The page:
In 2019 in England, there were over 40 fires per MONTH in schools. Following a comprehensive analysis of fire data from over 1,000 schools, it’s been found that schools are twice as likely to have fires than other non-residential properties.
In this blog, we’d like to help you understand the importance of fire detection and protection systems. In a later blog, we’ll discuss how a fire alarm is used to protect building users, but here we’re concentrating on property protection and operational continuity of your facility following a fire.
#1. Read and act on the recommendations in your Fire Risk Assessment (FRA)
At some point in recent history, your campus will have been surveyed and a report created to show all things that relate to the risk of fire. Here you’ll likely find guidance on storage of flammable substances, fire compartmentation, fire detection and more. There’s a lot to be learned from these reports; if you find it difficult to follow, invite the surveyor back to present their recommendations.
#2. Install an automatic fire detection system
This may sound silly, but there are different flavours of fire detection systems, not all automatically detect fire.
M = Manual
P = Property
L = Life
It’s likely you already have an L system (if you don’t, your FRA will almost certainly recommend one). An L system includes a mixture of automatic detection and manual alarm operation. Automatic devices are smoke and heat detectors, manual operation is triggered from red break-glass points (known as Manual Call Points – MCPs). For property protection, (P) automatic detection is required. The devices will detect smoke, heat and flames and automatically raise a local fire alarm (ringing the bells).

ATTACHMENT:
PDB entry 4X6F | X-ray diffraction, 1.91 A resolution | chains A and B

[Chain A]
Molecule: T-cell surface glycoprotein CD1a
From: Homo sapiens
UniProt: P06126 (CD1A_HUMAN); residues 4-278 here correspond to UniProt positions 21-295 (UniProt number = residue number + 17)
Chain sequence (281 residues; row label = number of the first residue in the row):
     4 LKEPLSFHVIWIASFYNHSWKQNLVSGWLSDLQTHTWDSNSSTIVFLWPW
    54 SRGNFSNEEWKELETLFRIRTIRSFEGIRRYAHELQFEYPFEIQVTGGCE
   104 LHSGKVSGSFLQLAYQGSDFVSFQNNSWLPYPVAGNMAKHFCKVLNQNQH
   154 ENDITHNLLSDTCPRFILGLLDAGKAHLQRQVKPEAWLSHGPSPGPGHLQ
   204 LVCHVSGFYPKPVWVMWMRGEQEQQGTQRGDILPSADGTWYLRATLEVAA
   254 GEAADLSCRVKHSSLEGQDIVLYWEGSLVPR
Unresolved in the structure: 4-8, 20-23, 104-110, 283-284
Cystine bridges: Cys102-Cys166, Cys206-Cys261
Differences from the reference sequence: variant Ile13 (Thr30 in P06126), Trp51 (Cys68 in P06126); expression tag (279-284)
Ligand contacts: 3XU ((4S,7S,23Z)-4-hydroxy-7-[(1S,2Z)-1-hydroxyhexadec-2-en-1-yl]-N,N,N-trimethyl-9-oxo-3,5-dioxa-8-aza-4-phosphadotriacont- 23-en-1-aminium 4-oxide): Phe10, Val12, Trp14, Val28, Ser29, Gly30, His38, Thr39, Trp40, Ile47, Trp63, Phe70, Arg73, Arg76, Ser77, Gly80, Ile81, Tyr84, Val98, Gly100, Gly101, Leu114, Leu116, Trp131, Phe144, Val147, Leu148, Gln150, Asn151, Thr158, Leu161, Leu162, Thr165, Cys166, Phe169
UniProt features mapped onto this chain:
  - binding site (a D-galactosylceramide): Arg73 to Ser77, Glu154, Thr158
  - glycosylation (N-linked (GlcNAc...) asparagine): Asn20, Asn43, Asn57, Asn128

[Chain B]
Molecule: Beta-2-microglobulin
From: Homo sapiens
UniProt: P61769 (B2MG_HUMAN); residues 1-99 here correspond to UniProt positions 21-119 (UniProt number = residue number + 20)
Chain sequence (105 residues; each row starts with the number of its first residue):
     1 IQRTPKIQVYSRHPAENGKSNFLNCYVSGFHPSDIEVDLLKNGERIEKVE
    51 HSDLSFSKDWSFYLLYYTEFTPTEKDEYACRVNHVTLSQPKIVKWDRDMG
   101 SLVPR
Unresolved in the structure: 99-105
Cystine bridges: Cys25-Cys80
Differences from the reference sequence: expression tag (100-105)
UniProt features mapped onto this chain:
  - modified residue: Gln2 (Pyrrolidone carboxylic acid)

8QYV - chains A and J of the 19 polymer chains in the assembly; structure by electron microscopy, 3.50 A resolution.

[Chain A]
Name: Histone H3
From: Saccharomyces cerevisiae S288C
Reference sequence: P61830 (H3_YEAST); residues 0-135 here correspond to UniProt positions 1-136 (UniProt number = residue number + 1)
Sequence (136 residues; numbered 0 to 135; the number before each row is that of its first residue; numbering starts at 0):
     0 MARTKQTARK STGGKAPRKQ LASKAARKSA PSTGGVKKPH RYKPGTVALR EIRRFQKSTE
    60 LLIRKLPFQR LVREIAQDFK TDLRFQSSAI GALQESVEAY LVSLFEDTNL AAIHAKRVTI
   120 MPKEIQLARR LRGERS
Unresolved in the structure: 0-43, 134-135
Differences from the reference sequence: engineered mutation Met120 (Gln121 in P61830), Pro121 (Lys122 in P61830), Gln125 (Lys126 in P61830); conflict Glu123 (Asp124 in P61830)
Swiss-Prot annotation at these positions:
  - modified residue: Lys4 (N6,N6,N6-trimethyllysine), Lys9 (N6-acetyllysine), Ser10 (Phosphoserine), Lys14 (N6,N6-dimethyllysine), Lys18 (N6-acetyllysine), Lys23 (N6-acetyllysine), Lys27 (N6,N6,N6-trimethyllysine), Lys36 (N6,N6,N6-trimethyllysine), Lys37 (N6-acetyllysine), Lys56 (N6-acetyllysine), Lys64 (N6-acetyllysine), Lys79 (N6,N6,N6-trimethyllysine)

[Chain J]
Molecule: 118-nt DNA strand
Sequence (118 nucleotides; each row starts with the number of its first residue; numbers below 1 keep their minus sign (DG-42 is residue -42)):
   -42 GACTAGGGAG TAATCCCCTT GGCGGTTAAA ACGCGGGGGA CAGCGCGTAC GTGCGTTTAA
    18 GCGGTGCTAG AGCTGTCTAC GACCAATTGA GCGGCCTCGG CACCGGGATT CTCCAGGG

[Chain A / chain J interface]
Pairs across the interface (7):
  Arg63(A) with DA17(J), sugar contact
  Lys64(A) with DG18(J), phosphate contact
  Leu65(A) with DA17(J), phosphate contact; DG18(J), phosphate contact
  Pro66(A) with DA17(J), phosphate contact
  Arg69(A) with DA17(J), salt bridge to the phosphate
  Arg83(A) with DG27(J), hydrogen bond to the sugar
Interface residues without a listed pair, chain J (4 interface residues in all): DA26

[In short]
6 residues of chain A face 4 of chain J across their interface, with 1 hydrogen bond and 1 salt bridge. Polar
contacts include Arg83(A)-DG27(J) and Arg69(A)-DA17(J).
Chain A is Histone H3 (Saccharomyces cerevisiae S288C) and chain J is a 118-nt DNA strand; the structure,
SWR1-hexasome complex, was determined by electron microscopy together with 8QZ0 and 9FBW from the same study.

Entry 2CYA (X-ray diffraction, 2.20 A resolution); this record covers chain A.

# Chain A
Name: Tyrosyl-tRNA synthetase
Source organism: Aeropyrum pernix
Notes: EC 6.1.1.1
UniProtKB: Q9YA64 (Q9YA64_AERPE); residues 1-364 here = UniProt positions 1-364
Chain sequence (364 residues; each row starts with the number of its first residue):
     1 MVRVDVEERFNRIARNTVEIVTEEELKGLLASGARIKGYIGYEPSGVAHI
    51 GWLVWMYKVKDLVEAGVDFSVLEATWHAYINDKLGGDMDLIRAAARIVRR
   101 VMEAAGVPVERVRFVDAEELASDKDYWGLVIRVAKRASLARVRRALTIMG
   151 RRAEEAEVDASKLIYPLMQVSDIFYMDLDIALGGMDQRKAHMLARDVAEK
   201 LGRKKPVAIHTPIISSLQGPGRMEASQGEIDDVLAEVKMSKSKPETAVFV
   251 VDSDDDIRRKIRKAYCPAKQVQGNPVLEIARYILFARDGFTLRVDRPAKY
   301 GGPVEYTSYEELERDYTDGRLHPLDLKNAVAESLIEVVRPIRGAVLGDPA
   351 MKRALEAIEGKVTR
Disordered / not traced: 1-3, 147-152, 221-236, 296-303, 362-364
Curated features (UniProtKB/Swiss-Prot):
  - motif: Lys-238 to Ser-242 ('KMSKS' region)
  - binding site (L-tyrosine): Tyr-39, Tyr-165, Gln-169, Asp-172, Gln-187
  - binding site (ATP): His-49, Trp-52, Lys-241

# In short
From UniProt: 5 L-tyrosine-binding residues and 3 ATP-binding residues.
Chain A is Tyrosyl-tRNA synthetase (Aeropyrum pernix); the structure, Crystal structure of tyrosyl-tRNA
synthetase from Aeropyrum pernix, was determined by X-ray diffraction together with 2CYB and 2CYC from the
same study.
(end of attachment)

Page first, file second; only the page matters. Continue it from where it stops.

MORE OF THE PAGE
Learn more about different types of fire alarms here.
#3. Regular fire alarm testing
A fire alarm should be tested once per week. As we’ve already ascertained, fire alarms are not just for protecting lives, they’re also there to protect the property. If you lock up your campus for extended periods, ensure that the weekly tests continue. If an issue arises with the fire alarm during that period and a fire breaks out, the alarm may not activate.
#4. Remotely monitor your fire alarm
A standard fire alarm (no matter the flavour) will only ring the bells locally. Alarm Receiving Centres (ARCs) will remotely monitor and act on alarms. They will agree on a specific process of what to do following receipt of a fire event. One of the major benefits of using an ARC, is they act very quickly. If a fire event is real, the sooner the emergency services attend the site, the higher the chances that the building will be saved. Having an ARC also greatly improves life safety during occupied hours too.
#5. Close your fire doors when the buildings are locked
Put simply, fire doors stop fire spreading through a property as they create a fire-protected compartment. Even if your buildings have automatic fire door closers, keep them shut out of hours. If you find that some of your fire doors are propped/held open, please, please, please remove the object that is holding the door open and make everyone aware of the importance of the door.
It’s worth checking that your fire doors are being regularly maintained. At least an annual inspection should be carried out on your doors. The inspections will highlight faulty components and damage. If you’re not sure if your fire doors are being maintained, speak with your facilities management provider.
#6. Keep on top of fire alarm maintenance and upgrades
School holidays are a great opportunity to carry out noisy and obtrusive fire alarm upgrade works. Fire alarm components do not last forever. All fire alarm manufacturers will issue recommended replacement dates for their devices. Depending on the manufacturer, this could range from 7-15 years. Your fire alarm contractors should have an asset register of all devices on-site, ask them to enhance the list by providing a breakdown of the age and condition of all equipment. This will help you budget and sequence future system upgrades.
We hope some of these tips will help you on your journey to keep your buildings protected. If you’re unsure of any of the terminologies in the blog, or you’ve realised that you may have some issues that you need to speak with an expert about, we’re happy to help. Call 0345 459 2300 or email firstname.lastname@example.org